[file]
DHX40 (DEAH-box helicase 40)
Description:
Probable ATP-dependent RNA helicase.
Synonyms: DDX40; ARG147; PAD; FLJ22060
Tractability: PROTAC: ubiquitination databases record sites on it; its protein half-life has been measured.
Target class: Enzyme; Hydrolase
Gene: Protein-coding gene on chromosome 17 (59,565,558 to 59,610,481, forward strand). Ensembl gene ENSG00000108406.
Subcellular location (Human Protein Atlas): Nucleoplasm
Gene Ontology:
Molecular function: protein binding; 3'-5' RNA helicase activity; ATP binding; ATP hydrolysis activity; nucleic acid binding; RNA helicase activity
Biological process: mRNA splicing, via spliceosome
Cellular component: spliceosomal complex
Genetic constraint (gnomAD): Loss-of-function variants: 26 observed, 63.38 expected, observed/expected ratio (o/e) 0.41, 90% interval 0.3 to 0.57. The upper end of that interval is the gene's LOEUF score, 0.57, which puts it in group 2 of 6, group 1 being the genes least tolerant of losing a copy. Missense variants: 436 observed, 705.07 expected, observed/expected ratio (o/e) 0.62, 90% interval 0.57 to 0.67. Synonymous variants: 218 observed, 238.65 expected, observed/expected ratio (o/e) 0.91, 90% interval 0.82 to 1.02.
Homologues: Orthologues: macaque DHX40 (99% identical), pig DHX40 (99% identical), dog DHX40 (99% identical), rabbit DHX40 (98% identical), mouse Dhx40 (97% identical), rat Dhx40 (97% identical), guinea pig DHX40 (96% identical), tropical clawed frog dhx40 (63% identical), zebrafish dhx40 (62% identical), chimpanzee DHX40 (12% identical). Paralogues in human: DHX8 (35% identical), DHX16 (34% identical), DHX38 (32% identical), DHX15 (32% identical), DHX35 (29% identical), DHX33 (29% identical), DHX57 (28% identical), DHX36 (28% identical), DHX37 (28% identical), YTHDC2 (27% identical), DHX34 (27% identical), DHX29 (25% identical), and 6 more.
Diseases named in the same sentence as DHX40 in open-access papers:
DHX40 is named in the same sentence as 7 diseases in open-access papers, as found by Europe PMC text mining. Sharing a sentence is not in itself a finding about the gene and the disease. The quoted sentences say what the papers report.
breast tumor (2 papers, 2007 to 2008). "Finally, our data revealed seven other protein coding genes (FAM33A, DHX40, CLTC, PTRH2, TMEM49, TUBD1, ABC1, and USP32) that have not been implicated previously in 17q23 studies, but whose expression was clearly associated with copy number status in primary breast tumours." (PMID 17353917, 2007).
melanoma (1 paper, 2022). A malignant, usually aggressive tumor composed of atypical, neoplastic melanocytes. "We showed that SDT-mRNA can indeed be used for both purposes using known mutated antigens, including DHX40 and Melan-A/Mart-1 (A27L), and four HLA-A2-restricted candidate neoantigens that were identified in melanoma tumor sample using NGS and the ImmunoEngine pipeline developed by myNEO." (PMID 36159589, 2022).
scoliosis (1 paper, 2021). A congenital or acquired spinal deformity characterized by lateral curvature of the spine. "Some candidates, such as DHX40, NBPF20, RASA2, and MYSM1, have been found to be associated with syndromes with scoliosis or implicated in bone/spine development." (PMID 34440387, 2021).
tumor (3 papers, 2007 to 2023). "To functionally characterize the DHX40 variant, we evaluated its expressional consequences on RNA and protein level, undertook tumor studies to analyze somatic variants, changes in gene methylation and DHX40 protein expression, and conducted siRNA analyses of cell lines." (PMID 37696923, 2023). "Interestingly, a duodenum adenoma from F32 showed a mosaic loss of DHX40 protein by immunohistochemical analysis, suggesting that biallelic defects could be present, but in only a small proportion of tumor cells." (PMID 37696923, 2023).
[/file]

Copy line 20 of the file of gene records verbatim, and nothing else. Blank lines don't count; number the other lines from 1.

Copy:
tumor (3 papers, 2007 to 2023). "To functionally characterize the DHX40 variant, we evaluated its expressional consequences on RNA and protein level, undertook tumor studies to analyze somatic variants, changes in gene methylation and DHX40 protein expression, and conducted siRNA analyses of cell lines." (PMID 37696923, 2023). "Interestingly, a duodenum adenoma from F32 showed a mosaic loss of DHX40 protein by immunohistochemical analysis, suggesting that biallelic defects could be present, but in only a small proportion of tumor cells." (PMID 37696923, 2023).